Featured image The focus in New York City politics has been, of course, on the Democrats. How could it be otherwise with Anthony Weiner and Eliot Spitzer both attempting comebacks, and Weiner hoping for the comeback of his comeback? But how about the Republican field? My conservative cousin finds two good GOP candidates for Mayor, and some reason to believe that one of them might win the job. My cousin writes: My »

Yes, the gloves are definitely off

Featured image Yesterday, I wrote about the fight between Chris Christie and Rand Paul. It began on the substantive, and vital, issue of domestic anti-terrorism surveillance policy, and quickly became personal. Now another intra-Party fight, on a completely different vital issue, has broken out and is becoming personal. Ted Cruz is attacking fellow Republican Senators who disagree with his proposal to bring about a shutdown of the government in order, Cruz hopes, »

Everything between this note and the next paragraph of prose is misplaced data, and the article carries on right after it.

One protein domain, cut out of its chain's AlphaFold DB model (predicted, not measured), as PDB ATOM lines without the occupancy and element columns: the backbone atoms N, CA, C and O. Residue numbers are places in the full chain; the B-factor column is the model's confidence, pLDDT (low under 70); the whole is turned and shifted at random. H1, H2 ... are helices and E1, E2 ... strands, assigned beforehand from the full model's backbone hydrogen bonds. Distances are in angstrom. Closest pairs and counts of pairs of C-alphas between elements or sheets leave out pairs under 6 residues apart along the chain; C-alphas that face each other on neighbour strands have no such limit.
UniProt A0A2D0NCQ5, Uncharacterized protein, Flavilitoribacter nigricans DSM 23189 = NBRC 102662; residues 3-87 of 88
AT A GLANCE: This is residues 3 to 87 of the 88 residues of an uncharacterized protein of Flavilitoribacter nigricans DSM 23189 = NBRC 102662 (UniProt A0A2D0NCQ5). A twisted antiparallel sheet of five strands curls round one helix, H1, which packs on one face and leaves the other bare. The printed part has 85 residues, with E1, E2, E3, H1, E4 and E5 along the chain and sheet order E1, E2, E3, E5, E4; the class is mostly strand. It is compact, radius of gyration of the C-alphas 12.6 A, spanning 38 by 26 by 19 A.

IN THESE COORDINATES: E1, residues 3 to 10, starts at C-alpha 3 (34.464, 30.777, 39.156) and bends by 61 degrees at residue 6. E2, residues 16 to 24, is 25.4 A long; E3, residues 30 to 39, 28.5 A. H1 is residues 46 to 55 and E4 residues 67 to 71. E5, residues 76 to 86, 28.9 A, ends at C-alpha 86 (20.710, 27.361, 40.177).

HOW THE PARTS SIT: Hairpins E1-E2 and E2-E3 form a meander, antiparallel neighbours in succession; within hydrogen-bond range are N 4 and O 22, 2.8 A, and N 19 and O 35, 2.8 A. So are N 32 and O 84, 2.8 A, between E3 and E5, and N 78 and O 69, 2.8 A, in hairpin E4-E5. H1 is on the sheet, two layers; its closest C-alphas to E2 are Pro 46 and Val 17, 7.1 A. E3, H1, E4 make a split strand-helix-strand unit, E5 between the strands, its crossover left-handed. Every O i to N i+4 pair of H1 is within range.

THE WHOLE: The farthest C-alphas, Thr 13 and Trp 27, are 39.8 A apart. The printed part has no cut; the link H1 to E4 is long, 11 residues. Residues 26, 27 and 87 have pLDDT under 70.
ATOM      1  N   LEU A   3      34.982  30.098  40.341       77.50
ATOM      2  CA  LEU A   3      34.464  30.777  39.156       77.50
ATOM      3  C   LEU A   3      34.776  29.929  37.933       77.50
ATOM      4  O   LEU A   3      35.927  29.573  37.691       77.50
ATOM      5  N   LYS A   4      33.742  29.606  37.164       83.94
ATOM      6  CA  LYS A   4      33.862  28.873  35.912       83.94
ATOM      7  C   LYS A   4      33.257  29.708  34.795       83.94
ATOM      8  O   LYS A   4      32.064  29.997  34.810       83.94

Did FEC collude with IRS to target conservatives?

Featured image Eliana Johnson finds that Lois Lerner appears to have colluded with an attorney in the Federal Election Commission’s general counsel’s office to influence the record before the FEC’s vote in the case of a conservative non-profit organization. Readers may recall that Lerner, the former head of the IRS’s exempt-organizations division, worked at the FEC from 1986 to 1995, and was known there for aggressive investigation of conservative groups. Email traffic »

How Bad Was It?

Featured image The Federal Reserve Bank of Dallas has always produced superior—and often iconoclastic—analytical work, chiefly because of the inspired leadership of its governor, Richard W. Fisher.  (Among other things, Fisher has been a vocal skeptic of quantitative easing, and also thinks we should consider breaking up the big banks.  This does not make him popular with Obamaworld.) The latest piece of research worth taking in is the new report entitled “How »

Soft Weiner